Temperatures are expected to reach as high as 107 degrees next week in parts of the Dakotas, more than 20 degrees above normal. In large swaths of the Dakotas and eastern Montana, spring rains have been less than half of normal. On Monday, North Dakota Governor Doug Burgum declared a statewide fire and drought emergency.

Here's an interesting article about how farmers are coping.  It contains a rather odd sentence, I think
How much farmers will be affected will depend on how much the climate warms, Gepts says. If we stay within 1 to 2 degrees Celsius of current global averages, most farmers will likely be able to grow the same crops by changing their cultivation practices. But if global averages rise 3, 4 or 5 degrees, as many models predict, farmers will have to shift to entirely new crops.
It is interesting that the authors are able to consider the potential rise of 3, 4 or 5 degrees with such equanimity .    It may be a little tricky for farmers, but things will be fine for the rest of us?
The author must not have read this report by the World Bank Why a 4 degree C World Must be Avoided
Or this from the Climate News Network

By 2060, around 1.4 bn people could be climate refugees, driven from low-lying coastal cities by sea level rise. By 2100, as the global population may have reached 11bn, there could be 2bn climate refugees

Or this from here
ROME, Jun 7 2017 (IPS) – By 2025 –that’s in less than 8 years from today– 1.8 billion people will experience absolute water scarcity, and two thirds of the world will be living under water-stressed conditions. Now it is feared that advancing drought and deserts, growing water scarcity and decreasing food security may provoke a huge ‘tsunami” of climate refugees and migrants.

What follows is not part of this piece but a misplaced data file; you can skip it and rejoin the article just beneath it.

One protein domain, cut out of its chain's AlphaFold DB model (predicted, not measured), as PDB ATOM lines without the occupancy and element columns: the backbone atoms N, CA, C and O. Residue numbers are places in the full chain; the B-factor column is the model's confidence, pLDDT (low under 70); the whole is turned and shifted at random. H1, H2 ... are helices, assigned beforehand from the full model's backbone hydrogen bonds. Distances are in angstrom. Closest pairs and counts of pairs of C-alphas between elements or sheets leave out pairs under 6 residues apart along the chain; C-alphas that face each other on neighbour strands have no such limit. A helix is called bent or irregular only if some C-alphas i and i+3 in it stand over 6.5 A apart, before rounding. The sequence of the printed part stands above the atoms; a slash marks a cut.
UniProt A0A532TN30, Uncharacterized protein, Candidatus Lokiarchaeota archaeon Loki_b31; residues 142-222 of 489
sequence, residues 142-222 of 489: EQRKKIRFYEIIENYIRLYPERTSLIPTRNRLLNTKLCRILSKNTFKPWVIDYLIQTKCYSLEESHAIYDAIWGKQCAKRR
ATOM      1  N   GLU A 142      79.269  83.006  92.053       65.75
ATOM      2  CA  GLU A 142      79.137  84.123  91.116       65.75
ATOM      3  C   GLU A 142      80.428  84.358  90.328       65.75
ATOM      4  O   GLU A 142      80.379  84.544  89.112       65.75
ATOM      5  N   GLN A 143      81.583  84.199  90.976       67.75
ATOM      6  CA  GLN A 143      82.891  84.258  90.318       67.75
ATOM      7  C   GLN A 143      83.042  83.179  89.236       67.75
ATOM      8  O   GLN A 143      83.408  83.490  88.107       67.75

No wonder then that a major United Nations Convention calls drought ‘one of the four horsemen of the apocalypse.’ See what the United Nations Convention to Combat Desertification (UNCCD) says in this regard.

Speaking of climate refugees,  take a look at this map from the New York Times   which should give you an idea of where people are going to me moving from, and where they will be moving to (hint:  the PNW).  
        Is this avoidable?    Reduction in use of coal use is presumably good.  As long as humans are still in the drivers seat.     However, although CO2 emmisoons from fossil fules are flattening,  this is not translating into reductions in concentrations.  Scientists had thought it was merely an artifact of El Nino, and things would get into line once that was over.  However , the problem has persisted in 2017, despite the end of the El Nino.  see here
    Peerhaps it is like a bathtub with two taps.  The human burning of fossil fuels is one, while the natural impacts are another.   While human emmsiosn slow, with other factors increase?